Uterine teratomas usually present with abnormal per vaginal (p.v.) bleeding, p.v. discharge or pelvic pain. Although most ovarian germ cell tumours are diagnosed pre-operatively by ultrasound examination, in none of the previous reports of uterine teratomas was a correct pre-operative diagnosis made. Most were misdiagnosed as uterine or cervical polyps. This reflects the variable sonographic appearances of uterine teratomas which frequently lack the characteristic dense echogenic tubercle (Rokitansky nodule) projecting into a cystic lumen, the diffusely echogenic mass representing the presence of hair or sebaceous elements, and multiple thin, echogenic bands of hair within the cavity . MRI and CT have been reported to show a cystic tumour with adipose tissue in the case of mature teratomas and a solid tumour with small foci of calcification with immature teratomas .
Teratomas of the uterine corpus have been treated by tumour resection or total abdominal hysterectomy, with or without pelvic and/or para-aortic lymphadenectomy . Those of the uterine cervix can also be managed by conization. The role of adjuvant chemotherapy for completely resected uterine teratomas is not clear. Using ovarian GCTs as an example, some institutions advocate the use of adjuvant BEP (bleomycin, etoposide, cisplatin) chemotherapy whereas others prefer to take a surveillance approach . Given the lack of experience in managing uterine teratoma patients, either can be justified. Where there is concern regarding the patient's performance status or age, as is the situation in this case, an expectant approach is not unreasonable with close clinical surveillance, regular cross-sectional imaging and monitoring of serum tumour markers (AFP, HCG, Ca125 and LDH). Due to the small number of reported cases, the prognosis of uterine teratomas is uncertain.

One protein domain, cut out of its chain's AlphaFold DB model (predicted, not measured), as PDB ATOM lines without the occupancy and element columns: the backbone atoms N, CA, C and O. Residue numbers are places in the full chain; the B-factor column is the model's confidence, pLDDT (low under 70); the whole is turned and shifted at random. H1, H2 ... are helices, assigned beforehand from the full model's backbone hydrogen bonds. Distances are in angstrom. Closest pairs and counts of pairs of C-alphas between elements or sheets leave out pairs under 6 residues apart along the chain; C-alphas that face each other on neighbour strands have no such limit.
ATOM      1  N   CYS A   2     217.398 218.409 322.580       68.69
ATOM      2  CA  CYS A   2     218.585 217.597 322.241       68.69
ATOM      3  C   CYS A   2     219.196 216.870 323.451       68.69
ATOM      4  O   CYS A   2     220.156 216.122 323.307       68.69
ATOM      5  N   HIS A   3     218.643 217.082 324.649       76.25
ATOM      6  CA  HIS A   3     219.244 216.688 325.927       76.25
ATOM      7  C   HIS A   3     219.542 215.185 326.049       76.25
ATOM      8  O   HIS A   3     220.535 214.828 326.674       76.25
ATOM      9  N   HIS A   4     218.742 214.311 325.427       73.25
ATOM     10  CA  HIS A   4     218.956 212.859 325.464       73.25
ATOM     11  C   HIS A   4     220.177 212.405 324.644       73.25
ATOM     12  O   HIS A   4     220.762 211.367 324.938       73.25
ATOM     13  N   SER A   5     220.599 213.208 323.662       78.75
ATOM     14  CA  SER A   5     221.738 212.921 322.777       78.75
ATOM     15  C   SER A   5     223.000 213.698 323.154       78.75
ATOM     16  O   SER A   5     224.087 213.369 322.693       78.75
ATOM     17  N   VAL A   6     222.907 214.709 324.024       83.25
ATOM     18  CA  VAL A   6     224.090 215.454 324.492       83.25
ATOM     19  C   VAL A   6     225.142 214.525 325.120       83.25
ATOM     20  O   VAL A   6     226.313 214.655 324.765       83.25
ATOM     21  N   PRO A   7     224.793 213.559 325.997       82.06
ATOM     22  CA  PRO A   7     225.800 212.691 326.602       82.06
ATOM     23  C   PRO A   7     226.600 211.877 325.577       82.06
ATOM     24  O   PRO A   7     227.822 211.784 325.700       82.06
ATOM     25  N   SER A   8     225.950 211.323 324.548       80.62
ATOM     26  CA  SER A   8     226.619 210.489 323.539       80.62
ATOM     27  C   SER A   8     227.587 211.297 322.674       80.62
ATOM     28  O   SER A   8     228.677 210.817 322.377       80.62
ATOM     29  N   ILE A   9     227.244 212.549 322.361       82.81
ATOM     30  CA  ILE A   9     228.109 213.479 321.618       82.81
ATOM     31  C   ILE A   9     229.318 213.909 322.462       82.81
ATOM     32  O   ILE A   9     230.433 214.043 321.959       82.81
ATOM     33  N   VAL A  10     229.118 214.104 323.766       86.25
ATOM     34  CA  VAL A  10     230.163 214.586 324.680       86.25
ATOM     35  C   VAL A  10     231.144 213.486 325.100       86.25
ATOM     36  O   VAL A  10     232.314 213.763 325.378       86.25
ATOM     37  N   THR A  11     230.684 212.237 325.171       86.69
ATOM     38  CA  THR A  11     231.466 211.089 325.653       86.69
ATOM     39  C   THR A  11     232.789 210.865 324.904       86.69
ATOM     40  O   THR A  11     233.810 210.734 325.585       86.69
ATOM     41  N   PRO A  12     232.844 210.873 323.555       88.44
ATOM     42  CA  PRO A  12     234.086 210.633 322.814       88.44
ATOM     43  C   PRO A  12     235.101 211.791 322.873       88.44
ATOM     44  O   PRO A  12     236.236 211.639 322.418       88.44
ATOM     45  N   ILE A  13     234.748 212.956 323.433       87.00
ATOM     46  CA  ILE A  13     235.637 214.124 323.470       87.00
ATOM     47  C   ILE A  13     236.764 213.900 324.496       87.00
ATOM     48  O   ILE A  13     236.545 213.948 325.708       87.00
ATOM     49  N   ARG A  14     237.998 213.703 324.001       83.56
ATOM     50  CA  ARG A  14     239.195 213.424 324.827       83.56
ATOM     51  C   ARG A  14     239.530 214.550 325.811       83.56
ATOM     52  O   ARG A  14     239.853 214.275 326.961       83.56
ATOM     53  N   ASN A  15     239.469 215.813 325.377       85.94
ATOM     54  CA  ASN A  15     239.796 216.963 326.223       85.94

Although rare, uterine teratomas should be considered in the differential diagnosis of any intrauterine mass, even in the absence of typical radiological features.
Written consent was obtained from the patient for publication of their details.
Eastern Cooperative Oncology Group
International Federation of Obstetrics and Gynaecology
Germ cell tumour
Magnetic resonance imaging